Salt Water Rinse for the Nose (Buffered Hypertonic Saline Nasal Irrigation). The Benefits When you rinse your nose with this salt water and baking soda mixture, it washes crusts and other debris from your nose. Salty water pulls fluid out of the swollen membranes of your nose. This decongests the nose and improves air flow. Not only does this make breathing easier, but it helps open the sinus passages. Studies show that this mixture of concentrated salt water and baking soda (bicarbonate) helps the nose work better and moves mucus out of the nose faster. The Recipe Carefully clean and rinse a 1-quart glass jar. Fill the clean jar with tap water or bottled water. You do not have to boil the water. Add 2 to 3 heaping teaspoons of “pickling/canning” [or Kosher] salt. Do not use table salt, which has unwanted additives. You can ask for pickling/canning salt at the grocery store. Add 1 rounded teaspoon of baking soda (pure bicarbonate). Stir or shake before each use. Store at room temperature. After a week, pour out any mixture that is left over and make a new recipe. If the mixture seems too strong, use less salt – try 1-1/2 to 2 teaspoons of salt. For children, it is best to start with a weaker salt water mixture. Then gradually increase to using 2 to 3 heaping teaspoons of salt, or whatever the child will accept. How to Rinse the Nose with Salt Water (Buffered Hypertonic Irrigation)
Plan to rinse the nose with the salt water mixture 2 to 3 times each day. Make the salt water and baking soda
mixture according to the recipe. You will need a bulb/ear syringe, a large medical syringe (30mL), or a Water
Pik (better with an ENT-Sol bottle).
Pour some salt water mixture into a clean bowl. Many people like to warm the salt water in a microwave oven
to about body temperature. Be sure that the salt water is not hot.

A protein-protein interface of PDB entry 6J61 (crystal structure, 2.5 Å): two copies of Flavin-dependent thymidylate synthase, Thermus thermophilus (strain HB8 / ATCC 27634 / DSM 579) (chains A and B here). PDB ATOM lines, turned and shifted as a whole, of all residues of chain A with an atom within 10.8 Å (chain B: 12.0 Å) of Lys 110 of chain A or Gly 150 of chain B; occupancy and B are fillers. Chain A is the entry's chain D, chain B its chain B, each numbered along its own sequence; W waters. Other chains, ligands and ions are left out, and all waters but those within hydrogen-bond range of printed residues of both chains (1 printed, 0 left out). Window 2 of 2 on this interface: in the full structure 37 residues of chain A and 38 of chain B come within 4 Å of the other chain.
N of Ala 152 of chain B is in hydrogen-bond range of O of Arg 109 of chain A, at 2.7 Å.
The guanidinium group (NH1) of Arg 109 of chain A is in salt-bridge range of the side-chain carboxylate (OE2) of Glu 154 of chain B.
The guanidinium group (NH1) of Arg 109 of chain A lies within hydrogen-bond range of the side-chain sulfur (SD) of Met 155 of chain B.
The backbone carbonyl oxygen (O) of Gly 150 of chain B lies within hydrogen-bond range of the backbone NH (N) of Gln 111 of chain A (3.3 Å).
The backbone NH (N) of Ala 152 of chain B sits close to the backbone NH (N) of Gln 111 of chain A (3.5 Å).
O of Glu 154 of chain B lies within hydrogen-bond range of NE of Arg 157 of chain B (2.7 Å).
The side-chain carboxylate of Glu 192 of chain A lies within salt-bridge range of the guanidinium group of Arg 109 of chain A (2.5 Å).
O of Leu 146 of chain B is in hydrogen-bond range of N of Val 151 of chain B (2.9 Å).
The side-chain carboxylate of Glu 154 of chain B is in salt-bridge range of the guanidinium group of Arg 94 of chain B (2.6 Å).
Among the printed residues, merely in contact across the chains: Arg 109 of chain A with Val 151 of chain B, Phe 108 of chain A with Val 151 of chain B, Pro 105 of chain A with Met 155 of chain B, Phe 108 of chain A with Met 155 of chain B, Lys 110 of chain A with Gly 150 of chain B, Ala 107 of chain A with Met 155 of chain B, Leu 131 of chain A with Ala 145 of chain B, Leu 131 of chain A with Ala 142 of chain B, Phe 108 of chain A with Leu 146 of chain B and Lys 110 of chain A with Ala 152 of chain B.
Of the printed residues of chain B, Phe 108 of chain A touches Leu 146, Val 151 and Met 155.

Fill the syringe with salt water from the bowl. Do not put your used syringe back into the jar, because that
will contaminate your salt water.
[Chin on your chest] Stand over the sink or in the shower and squirt the salt water into teach side of your nose.
Aim the stream toward the back of your head, not the top of your head. This lets you spit some of the salt
water out of your mouth. It will not hurt if you swallow a little.
Most people notice a mild burning feeling the first few times they use the salt water mixture. This usually
goes away in a few days. Please call our office if you have any problems or questions.
For Young Children
You can put salt water into a small commercial spray container, like a nasal steroid spray bottle. Squirt it
many times into each side of the nose. Do not force your child to lie down. This rinse is easier to do when
sitting or standing.
If you have a Nasal Steroid
If you have a nasal steroid, always use the salt water mixture first, then use your nasal steroid spray (like
Flonase, Vancenase, Beconase, Nasacort). The steroid works better when it is sprayed into the nasal
membranes that have been cleaned and decongested by the salt water. Then the steroid medicine will reach
deeper into the nose and sinuses.
[Please do this three or four times a day for four months]
From the University of Missouri School of Medicine, Columbia, Missouri; J. Parsons Otolaryngologic Clinics of North America
Volume 29, Number 1, February 1994
Tropical Medicine and International HealthCan a comprehensive voucher programme prompt changes indoctors’ knowledge, attitudes and practices related to sexualand reproductive health care for adolescents? A case study fromLatin AmericaLiesbeth E. Meuwissen1,2, Anna C. Gorter2, Arnold D. M. Kester3 and J. A. Knottnerus1,41 Department of General Practice, University of Maastricht, The Netherland